Wednesday, November 05, 2008

Costa Rica-Part 2-Monte Verde

Although not all that far as the crow flies, Monte Verde is a four hour drive around Arenal Lake from La Fortuna. We opted for the alternative transport via taxi-boat-horse-taxi. The last taxi segment proved to be the most exciting as we bounced around the back of the van with no seat belts through two hours of dirt roads. We only had to take one detour around an impassable section of road that looked to be a foot deep in mud.

On the lake:


On the horse on the way to Monte Verde:



We arrived in Santa Elena which is the town that everyone refers to as Monte Verde because that is the name of the biological reserve and the mountain itself. The locals are apparently a little miffed about that though. We checked into our hotel where we think we were the only guests. It was a small place with only seven rooms, all of which were off the main lobby/sitting/dining/kitchen area. Through the front door you were greeted by a proper reception desk with a hundred tourist brochures to the right. To the left was the TV with a couple rockers where the 13 year old son of the manager (so we presume) spent much of his free time watching futbol. Behind that were couple tables and then a kitchen area which was a cross between a typical american kitchen and something we might have rigged up under the canopy outside the camper. It appeared to be a one woman operation. She spoke the least english of anyone we encountered, but she was very nice and helped with our bus arrangements and cooked breakfast to order every morning when we emerged from our room.


Santa Elena seemed to be more of a city since it had some two and maybe three story buildings, but it was only a few blocks in total. Just a bunch of small hotels and restaurants to serve the crowds of tourists which appear every dry season to walk through the rain forest. There was a cool hotel/restaurant called the Tree House Hotel which had a giant tree going through the main entry-it is kind of hard to see in the pic, but we were sitting up on the second level and the tree hangs over you and the tables (that looked like trees):


We had nothing planned for that day so we looked through the brochures and thought the night walk through the jungle might be interesting. By the way, the sun set early there and it was DARK at 5:30. We joined a group of 5 other people and met our guide Javier who took us into the darkness. Not a minute into the forest did we come across a group of racoon type critters (I forget the name) who were not at all afraid of humans armed with flashlights and cameras. We also saw a tarantula and a couple frogs and small critters. It was a very interesting experience and perhaps our favorite of the trip.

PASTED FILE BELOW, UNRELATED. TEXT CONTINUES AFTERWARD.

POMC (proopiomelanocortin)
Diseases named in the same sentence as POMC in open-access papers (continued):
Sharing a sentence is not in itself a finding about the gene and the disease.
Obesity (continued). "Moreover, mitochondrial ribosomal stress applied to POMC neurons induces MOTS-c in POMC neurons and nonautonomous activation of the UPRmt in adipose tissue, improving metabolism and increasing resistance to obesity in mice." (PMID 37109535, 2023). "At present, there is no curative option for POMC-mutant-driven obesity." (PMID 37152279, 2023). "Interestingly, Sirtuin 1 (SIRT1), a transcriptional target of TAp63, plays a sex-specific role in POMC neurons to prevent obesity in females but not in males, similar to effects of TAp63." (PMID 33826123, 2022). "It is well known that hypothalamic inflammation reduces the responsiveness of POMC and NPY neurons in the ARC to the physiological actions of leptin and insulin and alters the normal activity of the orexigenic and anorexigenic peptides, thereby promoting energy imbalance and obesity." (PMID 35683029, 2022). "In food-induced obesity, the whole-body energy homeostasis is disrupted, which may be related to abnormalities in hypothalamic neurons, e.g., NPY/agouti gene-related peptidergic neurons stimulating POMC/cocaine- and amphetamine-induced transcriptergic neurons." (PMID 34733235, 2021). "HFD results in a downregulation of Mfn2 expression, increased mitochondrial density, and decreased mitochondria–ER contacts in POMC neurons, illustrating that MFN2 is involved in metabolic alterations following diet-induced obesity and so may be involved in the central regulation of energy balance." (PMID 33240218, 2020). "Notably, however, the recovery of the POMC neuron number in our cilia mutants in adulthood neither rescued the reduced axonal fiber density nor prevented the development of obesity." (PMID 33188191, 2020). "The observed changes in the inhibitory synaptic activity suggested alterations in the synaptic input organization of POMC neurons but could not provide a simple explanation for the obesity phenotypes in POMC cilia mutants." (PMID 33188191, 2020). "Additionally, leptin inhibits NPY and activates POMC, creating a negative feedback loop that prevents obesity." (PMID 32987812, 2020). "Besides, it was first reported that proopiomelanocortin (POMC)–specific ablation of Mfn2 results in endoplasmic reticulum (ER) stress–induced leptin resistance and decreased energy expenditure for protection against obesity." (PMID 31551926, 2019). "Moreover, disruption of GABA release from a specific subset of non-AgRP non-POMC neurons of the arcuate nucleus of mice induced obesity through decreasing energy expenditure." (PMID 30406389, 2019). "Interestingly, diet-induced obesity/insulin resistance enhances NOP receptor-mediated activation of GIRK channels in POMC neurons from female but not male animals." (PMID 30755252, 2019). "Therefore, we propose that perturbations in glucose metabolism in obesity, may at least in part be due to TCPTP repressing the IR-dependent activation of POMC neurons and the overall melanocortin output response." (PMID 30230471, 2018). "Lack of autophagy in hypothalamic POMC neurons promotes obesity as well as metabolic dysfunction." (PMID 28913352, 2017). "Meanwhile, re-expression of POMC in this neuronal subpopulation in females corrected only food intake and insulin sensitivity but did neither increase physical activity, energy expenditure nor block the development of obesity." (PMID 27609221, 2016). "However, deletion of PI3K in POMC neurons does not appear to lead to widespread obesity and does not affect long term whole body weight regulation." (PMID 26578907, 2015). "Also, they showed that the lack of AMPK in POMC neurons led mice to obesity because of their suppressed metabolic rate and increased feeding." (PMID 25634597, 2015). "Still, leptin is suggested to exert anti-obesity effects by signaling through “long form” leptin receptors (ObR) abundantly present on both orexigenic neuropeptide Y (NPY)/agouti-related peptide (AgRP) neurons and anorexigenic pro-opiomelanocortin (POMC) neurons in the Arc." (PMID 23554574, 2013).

Some popular animal that started with a Q that we came across on the night walk:


Here is a trantula we saw on the night tour:
video

The next day we did a canopy tour which wasn't much of a tour, but a heck of a good time traversing the forest by zip-line. That afternoon, we returned to the biological reserve to explore the cloud forest in the daylight. I was a little disappointed when we met our guide Ricardo, a white guy who spoke perfect american english. I felt better once I learned that he was the son of one of the 11 quaker families that settled in the Monte Verde area in 1951 to flea the war hungry states. His father just published the book that I saw on the shelf in the gift shop on the way in. They claim to be responsible for establishing the biological reserve (after they chopped down most of the trees to make room for their cheese farms).

Here is Eric and I on the zip lines:


Here is a video of me and the crazy tarzan swing we did as part of the zip-line tour-we got to do it twice since we were the only two in the tour. The second time we did it the had us go backwards where we just fell back off the platform: (the video starts off sideways)
video

Hiking in the forest (it was so green!):


Then the clouds rolled in (well it is the cloud forest):


We made it all the way to the Continental Divide and then it started to rain (the only day that we got soaking wet). We were maybe 45min to and hour back to the entrance to the park, but you know we had to see the great view from the continental divide:


Alright, give me a few more days and I will post our last stop...the beautiful beach!

1 comment:

Krista said...

Love the pictures. Looks like so much fun. The Q animal is a quatamundi - we saw them in Belize too.